Notes From Exile

by Clive Doucet

McClelland & Stewart | August 12, 1999 | Hardcover

Notes From Exile is rated 5 out of 5 by 1.
What it means to be a people without a nation is one of the more haunting problems of our times. In the twentieth century, this has been an immense issue for Jews, for the Romanies, and for African-Americans; it has been a question for Acadians for more than 350 years.

In 1755, in retribution for their refusal to bear arms, all Acadians were deported from their homeland around the Bay of Fundy in what is today Canada’s Maritime region. Ever since, they have worked hard to keep a sense of their identity as Acadians, no matter whether they lived in New Brunswick or Louisiana, Nova Scotia or Texas.

Clive Doucet has wrestled with the question of Acadian identity since his childhood, when he spent some unforgettable summers with his paternal grandparents in an Acadian village in Nova Scotia and others with his maternal grandparents in London, England. In 1994, he joined with a quarter of a million other Acadians in their first ever reunion as a people, in New Brunswick, Canada. It inspired him to write Notes from Exile, which is in part a charming story of his childhood holidays, a heartwarming account of “les Retrouvailles,” and an eye-opening history of the Acadians, woven into a whole by a thoughtful, challenging consideration of what it means to be Acadian in a world without Acadie.

Format: Hardcover

Dimensions: 224 pages, 8.75 × 5.75 × 1 in

Published: August 12, 1999

Publisher: McClelland & Stewart

Language: English

The following ISBNs are associated with this title:

ISBN - 10: 0771028393

ISBN - 13: 9780771028397

save 50%

  • Out of stock online
$29.99 list price

$14.99 ea online

This item is eligible for FREE SHIPPING on orders over $25.
See details

Easy, FREE returns. See details

Item can only be shipped in Canada

Downloads instantly to your kobo or other ereading device. See details

All available formats:

Reviews

Rated 5 out of 5 by from Eye Opener I spent a good time of my youth growing up in Neguac, New Brunswick on the Acadian coast. My Mom descends from French/Scottish and my Dad from English/Irish. In our home the Acadians are those strange people from down the road. Much to my mother's disapproval I fell in love with one but still never understood or appreciated her acadian culture. The book On Being Acadian really is an eye opener, that will appeal to both the historian and general novel reader and leave you in awe.
Date published: 2002-08-28

– More About This Product –

Notes From Exile

Notes From Exile

by Clive Doucet

Format: Hardcover

Dimensions: 224 pages, 8.75 × 5.75 × 1 in

Published: August 12, 1999

Publisher: McClelland & Stewart

Language: English

The following ISBNs are associated with this title:

ISBN - 10: 0771028393

ISBN - 13: 9780771028397

From the Publisher

What it means to be a people without a nation is one of the more haunting problems of our times. In the twentieth century, this has been an immense issue for Jews, for the Romanies, and for African-Americans; it has been a question for Acadians for more than 350 years.

In 1755, in retribution for their refusal to bear arms, all Acadians were deported from their homeland around the Bay of Fundy in what is today Canada’s Maritime region. Ever since, they have worked hard to keep a sense of their identity as Acadians, no matter whether they lived in New Brunswick or Louisiana, Nova Scotia or Texas.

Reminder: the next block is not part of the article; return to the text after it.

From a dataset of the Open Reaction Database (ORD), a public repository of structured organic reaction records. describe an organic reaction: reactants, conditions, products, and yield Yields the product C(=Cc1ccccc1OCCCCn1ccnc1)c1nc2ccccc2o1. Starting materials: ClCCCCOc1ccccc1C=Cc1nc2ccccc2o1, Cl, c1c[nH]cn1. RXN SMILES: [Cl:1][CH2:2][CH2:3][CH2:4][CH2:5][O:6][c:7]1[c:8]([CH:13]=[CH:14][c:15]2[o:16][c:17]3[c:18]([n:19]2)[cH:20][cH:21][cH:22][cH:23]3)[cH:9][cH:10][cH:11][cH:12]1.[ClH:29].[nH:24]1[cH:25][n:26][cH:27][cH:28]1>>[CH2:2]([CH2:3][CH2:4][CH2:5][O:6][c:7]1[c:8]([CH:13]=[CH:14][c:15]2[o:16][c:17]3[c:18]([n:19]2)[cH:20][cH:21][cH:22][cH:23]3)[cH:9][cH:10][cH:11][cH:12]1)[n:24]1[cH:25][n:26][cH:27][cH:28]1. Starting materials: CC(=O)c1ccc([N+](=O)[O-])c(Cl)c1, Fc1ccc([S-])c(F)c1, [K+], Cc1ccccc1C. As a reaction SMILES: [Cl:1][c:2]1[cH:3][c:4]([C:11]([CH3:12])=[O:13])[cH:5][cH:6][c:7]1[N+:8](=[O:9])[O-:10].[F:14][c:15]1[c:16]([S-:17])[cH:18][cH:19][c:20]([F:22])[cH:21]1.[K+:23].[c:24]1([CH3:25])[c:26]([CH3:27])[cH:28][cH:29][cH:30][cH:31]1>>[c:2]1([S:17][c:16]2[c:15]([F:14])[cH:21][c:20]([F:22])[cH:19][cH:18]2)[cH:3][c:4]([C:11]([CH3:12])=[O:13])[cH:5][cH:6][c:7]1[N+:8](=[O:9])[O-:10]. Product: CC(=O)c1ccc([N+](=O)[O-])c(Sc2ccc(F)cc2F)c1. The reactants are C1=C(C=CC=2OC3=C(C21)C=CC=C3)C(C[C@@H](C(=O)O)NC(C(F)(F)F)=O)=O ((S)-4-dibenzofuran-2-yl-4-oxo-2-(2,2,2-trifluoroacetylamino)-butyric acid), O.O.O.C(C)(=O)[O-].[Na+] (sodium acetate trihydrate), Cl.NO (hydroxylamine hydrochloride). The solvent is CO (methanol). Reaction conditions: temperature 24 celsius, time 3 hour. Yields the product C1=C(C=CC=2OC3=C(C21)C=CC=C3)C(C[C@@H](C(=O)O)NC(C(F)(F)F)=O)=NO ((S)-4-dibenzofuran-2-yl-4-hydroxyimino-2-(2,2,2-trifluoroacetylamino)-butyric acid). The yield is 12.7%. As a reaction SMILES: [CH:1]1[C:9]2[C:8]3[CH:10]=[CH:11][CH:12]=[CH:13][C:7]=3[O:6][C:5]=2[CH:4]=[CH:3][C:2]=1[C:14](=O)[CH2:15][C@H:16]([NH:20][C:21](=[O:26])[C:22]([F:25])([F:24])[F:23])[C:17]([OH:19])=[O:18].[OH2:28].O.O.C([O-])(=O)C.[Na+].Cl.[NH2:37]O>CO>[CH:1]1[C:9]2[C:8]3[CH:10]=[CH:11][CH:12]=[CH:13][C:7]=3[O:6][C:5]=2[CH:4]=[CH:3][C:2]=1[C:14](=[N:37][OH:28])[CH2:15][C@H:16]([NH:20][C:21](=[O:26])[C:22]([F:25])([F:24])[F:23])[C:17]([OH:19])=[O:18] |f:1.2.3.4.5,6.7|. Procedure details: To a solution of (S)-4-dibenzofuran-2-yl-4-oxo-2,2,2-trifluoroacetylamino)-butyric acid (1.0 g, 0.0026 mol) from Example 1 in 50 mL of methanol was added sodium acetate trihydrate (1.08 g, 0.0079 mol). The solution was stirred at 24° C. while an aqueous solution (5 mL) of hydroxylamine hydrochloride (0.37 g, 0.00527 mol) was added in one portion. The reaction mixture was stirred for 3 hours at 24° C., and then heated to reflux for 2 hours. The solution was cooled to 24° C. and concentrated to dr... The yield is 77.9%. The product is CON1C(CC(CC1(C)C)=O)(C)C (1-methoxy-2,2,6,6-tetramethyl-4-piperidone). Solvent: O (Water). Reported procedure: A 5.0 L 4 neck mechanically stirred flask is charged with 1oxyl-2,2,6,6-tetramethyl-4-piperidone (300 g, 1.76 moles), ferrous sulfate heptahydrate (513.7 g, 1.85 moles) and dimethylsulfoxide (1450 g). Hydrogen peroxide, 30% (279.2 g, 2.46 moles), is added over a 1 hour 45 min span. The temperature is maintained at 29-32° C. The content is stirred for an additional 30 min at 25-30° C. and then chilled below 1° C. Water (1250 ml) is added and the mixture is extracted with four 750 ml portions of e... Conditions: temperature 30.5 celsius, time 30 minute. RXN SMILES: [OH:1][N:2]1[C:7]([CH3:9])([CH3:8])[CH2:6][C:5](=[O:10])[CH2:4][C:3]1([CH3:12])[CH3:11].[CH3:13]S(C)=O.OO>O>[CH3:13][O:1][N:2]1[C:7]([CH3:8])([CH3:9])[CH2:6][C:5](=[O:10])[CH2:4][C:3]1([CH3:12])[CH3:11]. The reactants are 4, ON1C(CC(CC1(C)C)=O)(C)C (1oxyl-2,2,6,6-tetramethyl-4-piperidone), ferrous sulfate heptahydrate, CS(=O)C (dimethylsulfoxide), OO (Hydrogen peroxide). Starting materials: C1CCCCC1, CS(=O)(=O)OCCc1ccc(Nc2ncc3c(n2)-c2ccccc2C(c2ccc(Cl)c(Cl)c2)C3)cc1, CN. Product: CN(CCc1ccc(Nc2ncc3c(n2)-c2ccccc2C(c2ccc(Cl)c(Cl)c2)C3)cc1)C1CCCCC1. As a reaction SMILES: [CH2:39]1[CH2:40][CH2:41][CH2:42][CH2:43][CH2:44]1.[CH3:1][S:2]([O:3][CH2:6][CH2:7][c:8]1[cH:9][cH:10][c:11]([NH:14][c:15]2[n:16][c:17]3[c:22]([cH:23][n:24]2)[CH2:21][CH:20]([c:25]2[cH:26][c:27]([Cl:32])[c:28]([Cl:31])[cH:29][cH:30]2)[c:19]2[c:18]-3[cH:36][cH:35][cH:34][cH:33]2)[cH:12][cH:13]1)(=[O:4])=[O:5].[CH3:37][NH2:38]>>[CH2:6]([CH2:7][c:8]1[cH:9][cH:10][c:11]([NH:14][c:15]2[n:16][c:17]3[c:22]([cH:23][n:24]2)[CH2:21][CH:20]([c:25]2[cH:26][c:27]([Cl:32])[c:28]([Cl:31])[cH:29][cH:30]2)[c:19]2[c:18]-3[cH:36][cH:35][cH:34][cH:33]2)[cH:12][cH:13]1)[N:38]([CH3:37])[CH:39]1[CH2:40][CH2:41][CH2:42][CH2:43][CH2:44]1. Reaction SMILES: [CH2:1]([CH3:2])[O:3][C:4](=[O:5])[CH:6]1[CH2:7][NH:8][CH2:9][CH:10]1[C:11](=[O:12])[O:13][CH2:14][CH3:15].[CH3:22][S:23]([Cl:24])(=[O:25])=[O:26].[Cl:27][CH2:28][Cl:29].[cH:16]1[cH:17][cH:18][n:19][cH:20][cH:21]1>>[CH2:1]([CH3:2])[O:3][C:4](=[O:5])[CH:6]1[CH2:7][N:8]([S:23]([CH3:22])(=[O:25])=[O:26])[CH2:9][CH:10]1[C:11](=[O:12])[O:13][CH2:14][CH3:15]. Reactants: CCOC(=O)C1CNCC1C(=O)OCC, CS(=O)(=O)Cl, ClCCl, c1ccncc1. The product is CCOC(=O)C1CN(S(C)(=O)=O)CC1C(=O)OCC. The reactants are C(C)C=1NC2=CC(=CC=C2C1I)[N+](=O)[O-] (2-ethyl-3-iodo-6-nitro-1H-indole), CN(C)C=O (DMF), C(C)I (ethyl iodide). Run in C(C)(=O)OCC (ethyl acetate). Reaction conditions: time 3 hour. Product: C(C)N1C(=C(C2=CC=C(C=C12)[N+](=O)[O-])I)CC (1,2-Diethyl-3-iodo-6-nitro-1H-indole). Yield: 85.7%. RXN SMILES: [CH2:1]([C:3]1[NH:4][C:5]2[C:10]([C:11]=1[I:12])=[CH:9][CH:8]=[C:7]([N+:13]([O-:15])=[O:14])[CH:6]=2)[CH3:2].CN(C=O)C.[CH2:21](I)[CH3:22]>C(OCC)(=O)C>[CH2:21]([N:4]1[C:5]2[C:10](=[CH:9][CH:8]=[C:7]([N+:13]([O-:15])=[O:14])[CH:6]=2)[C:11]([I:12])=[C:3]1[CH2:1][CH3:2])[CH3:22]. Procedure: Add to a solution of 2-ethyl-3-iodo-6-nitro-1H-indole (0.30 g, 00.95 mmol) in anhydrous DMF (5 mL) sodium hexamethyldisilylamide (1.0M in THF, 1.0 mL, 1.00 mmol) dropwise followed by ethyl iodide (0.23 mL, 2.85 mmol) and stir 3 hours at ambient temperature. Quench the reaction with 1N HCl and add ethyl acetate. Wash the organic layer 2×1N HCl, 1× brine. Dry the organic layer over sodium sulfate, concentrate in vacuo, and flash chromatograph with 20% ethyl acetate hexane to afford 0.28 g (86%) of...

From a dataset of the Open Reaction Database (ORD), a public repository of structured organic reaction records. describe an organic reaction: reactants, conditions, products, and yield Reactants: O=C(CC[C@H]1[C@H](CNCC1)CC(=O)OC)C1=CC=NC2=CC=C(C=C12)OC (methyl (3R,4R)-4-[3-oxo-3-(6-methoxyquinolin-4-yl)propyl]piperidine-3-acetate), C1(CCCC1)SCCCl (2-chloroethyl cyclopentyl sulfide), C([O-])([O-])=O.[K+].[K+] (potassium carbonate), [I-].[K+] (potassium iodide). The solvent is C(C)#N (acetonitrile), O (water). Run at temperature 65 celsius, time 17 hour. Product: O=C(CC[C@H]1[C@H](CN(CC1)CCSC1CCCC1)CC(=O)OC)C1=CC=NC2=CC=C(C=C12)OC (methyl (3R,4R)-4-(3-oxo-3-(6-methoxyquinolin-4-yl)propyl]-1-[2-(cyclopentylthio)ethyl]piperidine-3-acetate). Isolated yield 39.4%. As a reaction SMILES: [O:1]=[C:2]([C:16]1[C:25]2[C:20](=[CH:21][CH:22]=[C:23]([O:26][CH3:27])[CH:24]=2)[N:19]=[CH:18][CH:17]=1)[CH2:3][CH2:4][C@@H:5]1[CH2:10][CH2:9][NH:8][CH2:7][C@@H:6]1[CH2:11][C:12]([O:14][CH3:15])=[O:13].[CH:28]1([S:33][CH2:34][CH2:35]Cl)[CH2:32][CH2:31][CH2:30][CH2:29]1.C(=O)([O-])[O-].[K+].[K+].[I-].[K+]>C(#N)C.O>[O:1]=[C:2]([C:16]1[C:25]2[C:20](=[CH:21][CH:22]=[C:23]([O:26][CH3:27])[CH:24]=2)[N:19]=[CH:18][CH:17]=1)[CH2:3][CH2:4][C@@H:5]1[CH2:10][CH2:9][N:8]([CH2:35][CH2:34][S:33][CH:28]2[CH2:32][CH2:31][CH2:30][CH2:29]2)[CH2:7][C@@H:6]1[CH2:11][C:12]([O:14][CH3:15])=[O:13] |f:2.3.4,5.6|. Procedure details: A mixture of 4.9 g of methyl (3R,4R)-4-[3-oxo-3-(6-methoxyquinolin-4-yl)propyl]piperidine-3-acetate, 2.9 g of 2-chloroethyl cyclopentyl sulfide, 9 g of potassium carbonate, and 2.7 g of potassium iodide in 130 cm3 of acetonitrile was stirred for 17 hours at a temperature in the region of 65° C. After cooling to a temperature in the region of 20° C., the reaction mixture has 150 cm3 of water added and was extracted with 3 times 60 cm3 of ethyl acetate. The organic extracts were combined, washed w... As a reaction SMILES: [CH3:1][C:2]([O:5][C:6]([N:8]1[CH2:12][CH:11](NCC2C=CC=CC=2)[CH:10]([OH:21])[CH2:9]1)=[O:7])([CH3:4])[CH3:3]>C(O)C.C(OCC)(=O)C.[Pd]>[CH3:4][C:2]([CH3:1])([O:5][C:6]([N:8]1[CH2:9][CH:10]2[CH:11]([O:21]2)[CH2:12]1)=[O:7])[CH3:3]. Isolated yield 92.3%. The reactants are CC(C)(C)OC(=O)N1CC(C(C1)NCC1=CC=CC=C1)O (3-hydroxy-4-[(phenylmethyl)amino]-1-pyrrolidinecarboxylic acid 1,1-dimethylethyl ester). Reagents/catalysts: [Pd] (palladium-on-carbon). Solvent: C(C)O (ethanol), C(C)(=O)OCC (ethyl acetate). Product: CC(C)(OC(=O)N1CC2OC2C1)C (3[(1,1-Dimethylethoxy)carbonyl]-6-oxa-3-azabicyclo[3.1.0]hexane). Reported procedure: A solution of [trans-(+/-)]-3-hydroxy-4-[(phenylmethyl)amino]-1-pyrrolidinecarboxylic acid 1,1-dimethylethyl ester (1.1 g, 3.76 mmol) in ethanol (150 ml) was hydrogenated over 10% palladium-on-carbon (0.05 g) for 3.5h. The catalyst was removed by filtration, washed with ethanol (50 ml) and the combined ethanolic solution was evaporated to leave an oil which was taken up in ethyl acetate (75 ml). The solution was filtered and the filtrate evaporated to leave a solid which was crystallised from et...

Clive Doucet has wrestled with the question of Acadian identity since his childhood, when he spent some unforgettable summers with his paternal grandparents in an Acadian village in Nova Scotia and others with his maternal grandparents in London, England. In 1994, he joined with a quarter of a million other Acadians in their first ever reunion as a people, in New Brunswick, Canada. It inspired him to write Notes from Exile, which is in part a charming story of his childhood holidays, a heartwarming account of “les Retrouvailles,” and an eye-opening history of the Acadians, woven into a whole by a thoughtful, challenging consideration of what it means to be Acadian in a world without Acadie.

About the Author

An urban anthropologist by training, Clive Doucet is a graduate of the universities of Toronto and Montreal, and has worked for many years as a public servant at both the federal and provincial levels. He is current the regional councillor for Capital Ward in Ottawa, Ontario.

Doucet’s literary credits include two novels (Disneyland Please, 1979, and John Coe’s War, 1983), a memoir (My Grandfather’s Cape Breton, 1980), novellas (The Gospel According to Mary Magdalene, 1990, and The Priest’s Boy, 1992) and three books of poetry. He has written several plays, one of which, Hatching Eggs, was produced at the National Arts Centre in Ottawa. Clive Doucet has also worked with the CBC, covering the first world reunion of the Acadians in New Brunswick for CBC Radio. Doucet, whose Acadian name is Clive à Fernand à William à Arsène à Magloire, is married with two children and lives in Ottawa.

From Our Editors

Learn what it means to be Acadian in this heartwarming story. Notes from Exile was inspired by the first-ever reunion of Acadians in 1994. Clive Doucet was impressed by these people who found their way back to New Brunswick -- so impressed that he set out to investigate how a people without a homeland view their place in the world.

Editorial Reviews

“This is imperative reading for anyone whose knowledge of the Acadians comes exclusively from droningly one-sided history lessons and ‘Evangeline.’…Doucet brings Acadie into the living, breathing present.”
–Lynn Coady, Globe and Mail

“Doucet presents readers with a memorable portrait, a richly woven tapestry of history, tradition, and the ties of community connections.”
Ottawa Citizen

“[Notes From Exile] kept me greedily turning pages.”
–David Macfarlane, Globe and Mail